France leads EU in space race
Country started world’s third civilian space programme in 1961 and continues to lead the European Space Agency.
A JOINT satellite project between France and the USA aims to map variations in the surface of the oceans.
The Jason-2 satellite was built by the Cannes-based Thales Alenia Space (see centre) and will create a topographical map of Earth’s oceans every ten days - with an accuracy to within 4cm.
The project is a joint effort by the French space agency CNES, NASA and US and European weather organisations (Noaa and Eumetsat). It was launched by a Delta-2 rocket from the Vandenberg Air Force Base in California and will provide information as to how water moves around the world.
It comes as the European Space Agency is advertising one of the best jobs on and off this planet; astronauts to begin training and preparing the way for a manned mission to Mars. Although such a mission is still a long way off (about 40 years according to the ESA's chief astronaut), the groundwork is already underway.
The head of human resources at the ESA Bettina Boehm said: “It is crucial that ESA continues to attract top candidates who have what it takes to work at the forefront of space science and technology.
“We are particularly interested in applications from experts keen to work on the development of launchers and missions related to human spaceflight, science, telecommunications, navigation and Earth observation.”
The specific areas of expertise they are looking for include technical and quality management in areas including power-supply and engineering, tracking, telemetry and command, radio navigation, component engineering telecommunications engineering, software and flight dynamics.
Those chosen from the many thousands of likely candidates will be called for basic physical and psychological tests before the first formal interview. Applicants should be degree educated, preferably in natural sciences, mathematics, engineering or medicine and aged 27-37.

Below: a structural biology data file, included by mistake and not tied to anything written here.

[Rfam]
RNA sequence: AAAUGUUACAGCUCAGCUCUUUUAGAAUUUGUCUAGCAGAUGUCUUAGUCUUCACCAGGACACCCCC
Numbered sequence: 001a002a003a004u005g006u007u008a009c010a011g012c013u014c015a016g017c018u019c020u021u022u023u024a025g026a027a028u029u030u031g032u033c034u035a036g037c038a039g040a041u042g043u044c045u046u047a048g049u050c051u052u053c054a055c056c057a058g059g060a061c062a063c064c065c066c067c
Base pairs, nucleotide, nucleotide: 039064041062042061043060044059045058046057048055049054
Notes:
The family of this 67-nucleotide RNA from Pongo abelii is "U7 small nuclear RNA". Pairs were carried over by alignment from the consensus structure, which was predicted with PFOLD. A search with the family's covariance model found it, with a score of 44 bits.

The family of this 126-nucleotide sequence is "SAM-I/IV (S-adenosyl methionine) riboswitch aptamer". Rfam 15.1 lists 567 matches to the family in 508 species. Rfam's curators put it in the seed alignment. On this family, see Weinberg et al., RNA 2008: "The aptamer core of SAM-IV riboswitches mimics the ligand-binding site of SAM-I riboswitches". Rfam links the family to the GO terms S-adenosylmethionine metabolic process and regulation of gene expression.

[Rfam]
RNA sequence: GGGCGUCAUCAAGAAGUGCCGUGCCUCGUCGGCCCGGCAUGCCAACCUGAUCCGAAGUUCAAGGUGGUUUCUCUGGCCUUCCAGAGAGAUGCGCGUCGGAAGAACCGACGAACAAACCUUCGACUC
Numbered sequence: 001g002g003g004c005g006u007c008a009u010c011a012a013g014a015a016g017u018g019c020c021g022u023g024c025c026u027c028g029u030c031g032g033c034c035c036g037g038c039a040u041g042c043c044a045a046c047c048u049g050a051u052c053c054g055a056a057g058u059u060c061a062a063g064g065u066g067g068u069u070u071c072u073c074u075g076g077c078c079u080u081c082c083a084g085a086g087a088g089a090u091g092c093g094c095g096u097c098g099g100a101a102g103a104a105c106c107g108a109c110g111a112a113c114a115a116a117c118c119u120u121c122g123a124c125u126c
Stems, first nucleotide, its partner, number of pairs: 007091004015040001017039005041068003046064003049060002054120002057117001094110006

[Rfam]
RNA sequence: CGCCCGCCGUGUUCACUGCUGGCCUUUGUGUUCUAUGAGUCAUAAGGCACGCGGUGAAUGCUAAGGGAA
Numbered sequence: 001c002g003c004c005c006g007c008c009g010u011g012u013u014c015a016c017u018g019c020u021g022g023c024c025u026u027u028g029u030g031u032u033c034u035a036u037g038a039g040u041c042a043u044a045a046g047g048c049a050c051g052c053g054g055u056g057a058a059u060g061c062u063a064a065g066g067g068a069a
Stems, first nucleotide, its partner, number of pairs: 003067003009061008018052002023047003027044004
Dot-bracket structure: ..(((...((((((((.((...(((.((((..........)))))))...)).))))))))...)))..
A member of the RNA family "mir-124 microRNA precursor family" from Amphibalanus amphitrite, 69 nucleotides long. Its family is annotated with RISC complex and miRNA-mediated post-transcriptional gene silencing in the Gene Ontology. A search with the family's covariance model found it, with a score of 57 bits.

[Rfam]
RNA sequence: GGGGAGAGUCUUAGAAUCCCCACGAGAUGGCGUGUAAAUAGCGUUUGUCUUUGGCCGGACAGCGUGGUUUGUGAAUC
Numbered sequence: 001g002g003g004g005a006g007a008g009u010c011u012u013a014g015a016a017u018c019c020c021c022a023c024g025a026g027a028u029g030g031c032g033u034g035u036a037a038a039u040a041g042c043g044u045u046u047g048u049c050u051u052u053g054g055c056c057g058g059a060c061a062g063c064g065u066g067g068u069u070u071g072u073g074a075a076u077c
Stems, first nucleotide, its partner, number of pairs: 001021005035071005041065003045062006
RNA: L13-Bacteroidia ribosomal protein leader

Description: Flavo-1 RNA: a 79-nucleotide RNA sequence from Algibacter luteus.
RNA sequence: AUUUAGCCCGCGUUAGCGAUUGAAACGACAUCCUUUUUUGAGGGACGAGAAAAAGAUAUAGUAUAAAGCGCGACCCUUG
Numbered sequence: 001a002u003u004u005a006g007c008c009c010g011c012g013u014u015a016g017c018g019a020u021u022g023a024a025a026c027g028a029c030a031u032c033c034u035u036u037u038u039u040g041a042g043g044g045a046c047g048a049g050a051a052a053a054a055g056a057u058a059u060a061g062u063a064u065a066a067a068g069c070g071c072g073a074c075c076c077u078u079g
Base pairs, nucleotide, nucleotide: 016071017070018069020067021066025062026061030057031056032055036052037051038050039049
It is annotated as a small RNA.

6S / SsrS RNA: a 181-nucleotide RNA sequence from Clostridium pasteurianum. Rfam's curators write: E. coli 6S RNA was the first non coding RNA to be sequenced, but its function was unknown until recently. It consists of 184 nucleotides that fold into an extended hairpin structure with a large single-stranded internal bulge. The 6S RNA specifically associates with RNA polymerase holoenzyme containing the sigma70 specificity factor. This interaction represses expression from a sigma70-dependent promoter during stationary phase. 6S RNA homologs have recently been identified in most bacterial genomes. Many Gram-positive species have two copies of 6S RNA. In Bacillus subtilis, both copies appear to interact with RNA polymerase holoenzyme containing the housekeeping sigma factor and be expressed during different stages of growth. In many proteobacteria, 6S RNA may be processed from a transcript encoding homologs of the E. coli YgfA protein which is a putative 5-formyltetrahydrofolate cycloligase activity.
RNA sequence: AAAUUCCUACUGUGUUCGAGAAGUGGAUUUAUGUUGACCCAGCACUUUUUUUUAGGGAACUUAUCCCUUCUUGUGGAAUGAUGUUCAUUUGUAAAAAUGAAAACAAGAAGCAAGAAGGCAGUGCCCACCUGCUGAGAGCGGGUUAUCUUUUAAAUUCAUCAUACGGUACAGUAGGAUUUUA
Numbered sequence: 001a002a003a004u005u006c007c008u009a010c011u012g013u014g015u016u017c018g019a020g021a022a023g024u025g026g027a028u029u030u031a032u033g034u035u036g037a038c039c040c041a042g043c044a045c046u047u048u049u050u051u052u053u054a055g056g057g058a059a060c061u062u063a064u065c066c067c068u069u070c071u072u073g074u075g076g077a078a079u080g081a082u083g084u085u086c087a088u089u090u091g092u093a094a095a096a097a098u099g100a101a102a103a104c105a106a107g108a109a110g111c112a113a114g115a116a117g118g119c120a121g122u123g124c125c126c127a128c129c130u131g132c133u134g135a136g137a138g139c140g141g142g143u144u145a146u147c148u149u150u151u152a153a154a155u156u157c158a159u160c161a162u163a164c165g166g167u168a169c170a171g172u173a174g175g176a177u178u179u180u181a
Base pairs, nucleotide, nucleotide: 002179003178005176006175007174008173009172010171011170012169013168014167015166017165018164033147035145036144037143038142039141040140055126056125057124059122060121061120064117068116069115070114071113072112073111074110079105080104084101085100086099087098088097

They should have three years' minimum professional experience in their field or flying experience as a pilot. Experience of astronautics or aeronautics are big advantages.
All applicants must be fluent in English. Those with a good command of another language, especially Russian, would be at a distinct advantage. All astronauts learn Russian during training. Eyesight should be good, although wearing contact lenses or glasses is not ruled out.
General fitness is the key. As the recruitment literature states: “We are not looking for extreme fitness or top-level athletes. Too many over-developed muscles could be a disadvantage for astronauts in weightlessness.”
Indeed, long periods of living in a weightless environment can have temporary negative effects on the human body, such as demineralisation of bones. Emotional stability is extremely important (considering the length of time astronauts can spend with each other in confined areas) as are low levels of aggression.
Both men and women are encouraged to apply. There is no difference in the training or standards required.
The training period is split into three sections and successful candidates should be prepared to spend more than three years learning their trade before being sent out into high orbit.
Basic training takes a year. Recruits learn about the ESA and the other space agencies, basic space engineering, electrical engineering and essential information from the other sciences that is relevant to their future missions.
They then learn about the International Space Station's systems and the means of getting there: the Space Shuttle and the Russian Soyuz. Basic training finishes with underwater diving (the nearest you can get to weightlessness on earth), robotics, space docking and the Russian language.
Advanced training also takes a year. It is intensive and provides recruits with the knowledge and skills to be able to run the space station. The final part of the training takes 18 months, with the specific team and backup team that will go into space.
Cannes satellite headquarters
France has the headquarters of Europe's biggest satellite manufacturer, which deals directly with the ESA and provides essential components to the international space station.
Thales Alenia Space is based in Cannes-Mandelieu on the Cote d'Azur and employs 7,200 people around the world.
It is the main provider of space components for the French Space Agency CNES, the ESA as well as the French, Italian and German ministries of defence. It is also a leading supplier of defence and security satellites.
The company is working closely with the ESA on the ExoMars project, that will see a robotic rover launched from French Guyana in 2013, landing on Mars nine months later. Once on the Martian surface, ExoMars will deploy the rover.